Taste local seafood, listen to breezy reggae beats by DJ Zeke Stern of the Green Lion Crew, enjoy works by plein-air painting group The Newburyport 10, create rearrangeable poetry and be fascinated by a presentation from staff at the Shoals Marine Lab.

Cash bar will feature Chateau Beaulieu Rose, Provence and Caribbean Rum Punch. And as always, there will be a pecial small plates menu from the Hawthorne Hotel.

It will be an interesting evening. If you have the time, we invite you to follow the breeze.

The Peabody Essex Museum is located at 161 Essex Street.

 

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Apr 292016
 

MPF16+BannerWe understand, you worked on Friday and missed the first day of the Massachusetts Poetry Festival. But fear not, ’tis more than one day in length. It will be shared among attendees on Saturday and Sunday of this weekend!

Here are a couple of links you might want to keep handy when you arrive. There is a lot going on, so be prepared to make some choices.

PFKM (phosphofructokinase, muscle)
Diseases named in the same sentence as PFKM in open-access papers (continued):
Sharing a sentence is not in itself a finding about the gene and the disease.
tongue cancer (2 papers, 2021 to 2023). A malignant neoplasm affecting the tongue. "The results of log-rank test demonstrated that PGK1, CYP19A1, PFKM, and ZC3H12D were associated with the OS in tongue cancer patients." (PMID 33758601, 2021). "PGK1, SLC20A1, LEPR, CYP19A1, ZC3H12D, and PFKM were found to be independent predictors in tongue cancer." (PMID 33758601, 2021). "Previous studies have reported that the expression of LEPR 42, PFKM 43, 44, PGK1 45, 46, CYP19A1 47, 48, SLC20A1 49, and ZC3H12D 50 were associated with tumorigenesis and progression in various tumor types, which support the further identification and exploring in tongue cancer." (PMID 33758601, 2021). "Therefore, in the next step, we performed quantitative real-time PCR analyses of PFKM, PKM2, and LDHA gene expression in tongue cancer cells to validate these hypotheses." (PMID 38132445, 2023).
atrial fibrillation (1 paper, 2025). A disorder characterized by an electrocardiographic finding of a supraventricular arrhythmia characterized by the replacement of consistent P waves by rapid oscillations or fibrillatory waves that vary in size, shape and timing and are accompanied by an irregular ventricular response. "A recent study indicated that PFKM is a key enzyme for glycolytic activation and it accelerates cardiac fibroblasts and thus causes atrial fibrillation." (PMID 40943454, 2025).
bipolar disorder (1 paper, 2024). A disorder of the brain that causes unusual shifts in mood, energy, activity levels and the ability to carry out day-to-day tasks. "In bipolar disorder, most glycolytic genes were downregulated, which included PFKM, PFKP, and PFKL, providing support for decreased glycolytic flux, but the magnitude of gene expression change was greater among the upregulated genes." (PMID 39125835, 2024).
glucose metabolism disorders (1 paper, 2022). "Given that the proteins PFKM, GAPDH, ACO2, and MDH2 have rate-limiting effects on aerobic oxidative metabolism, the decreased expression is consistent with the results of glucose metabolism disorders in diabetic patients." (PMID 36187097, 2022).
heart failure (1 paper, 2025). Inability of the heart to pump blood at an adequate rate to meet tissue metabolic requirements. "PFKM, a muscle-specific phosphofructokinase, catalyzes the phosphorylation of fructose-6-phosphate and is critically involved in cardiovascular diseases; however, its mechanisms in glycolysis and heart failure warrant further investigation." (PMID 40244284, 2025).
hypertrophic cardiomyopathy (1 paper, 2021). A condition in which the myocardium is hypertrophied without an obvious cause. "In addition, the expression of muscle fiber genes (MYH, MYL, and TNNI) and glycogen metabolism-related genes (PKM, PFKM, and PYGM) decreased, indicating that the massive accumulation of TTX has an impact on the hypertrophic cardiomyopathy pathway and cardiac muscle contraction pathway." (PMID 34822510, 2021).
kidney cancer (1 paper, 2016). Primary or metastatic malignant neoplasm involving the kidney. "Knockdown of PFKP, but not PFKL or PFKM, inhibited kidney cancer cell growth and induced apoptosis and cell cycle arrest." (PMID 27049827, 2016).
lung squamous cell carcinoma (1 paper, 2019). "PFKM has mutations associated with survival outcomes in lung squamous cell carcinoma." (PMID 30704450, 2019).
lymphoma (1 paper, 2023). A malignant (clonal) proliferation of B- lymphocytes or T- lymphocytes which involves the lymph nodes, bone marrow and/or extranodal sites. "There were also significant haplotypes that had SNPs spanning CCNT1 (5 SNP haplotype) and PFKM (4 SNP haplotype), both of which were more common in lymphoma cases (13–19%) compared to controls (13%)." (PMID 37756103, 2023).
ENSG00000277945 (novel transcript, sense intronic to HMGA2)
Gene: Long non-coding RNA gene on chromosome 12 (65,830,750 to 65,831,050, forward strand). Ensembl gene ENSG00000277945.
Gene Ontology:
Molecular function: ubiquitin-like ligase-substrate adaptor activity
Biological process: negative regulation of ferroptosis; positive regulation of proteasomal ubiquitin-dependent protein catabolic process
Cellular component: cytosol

Not only are there many, many speakers. But they are also quite a diverse group.

Another interesting twist on a poetry festival is The Small Press and Literary Fair which takes place outside of the Peabody Essex Museum on Saturday. You will most likely find materials from literary journals, library organizations, university libraries and academic programs. Venues

And just where does this grand festival take place in Salem? Perhaps ask where it is not. Seriously…

  • Peabody Essex Museum, 161 Essex St.
  • Salem Five Community Room, 210 Essex St.
  • Hawthorne Hotel, 18 Washington Square, W.
  • Old Town Hall, 32 Derby Square
  • New Liberty Charter School, Museum Place Mall, 1 E. India Square Mall
  • The Bridge at 211, 211 Bridge St.
  • Howling Wolf, 76 Lafayette St.

For a larger version of map go to  www.masspoetry.org/venues-2016.

According to the Festival website “We encourage those who have the means, to add a donation to their button purchase to help us continue to offer the festival experience at a low price.”

It is a worthy cause.

Roger Housden, author and public speaker, has said in an edition of the Huffington Post “Poetry at its best calls forth our deep being. It dares us to break free from the safe strategies of the cautious mind; it calls to us, like the wild geese, as Mary Oliver would say, from an open sky. It is a magical art, and always has been — a making of language spells designed to open our eyes, open our doors and welcome us into a bigger world, one of possibilities we may never have dared to dream of.”

But this weekend you may dare dream and experience. Visit Salem and you will hear and see poetry come alive at the Massachusetts Poetry Festival.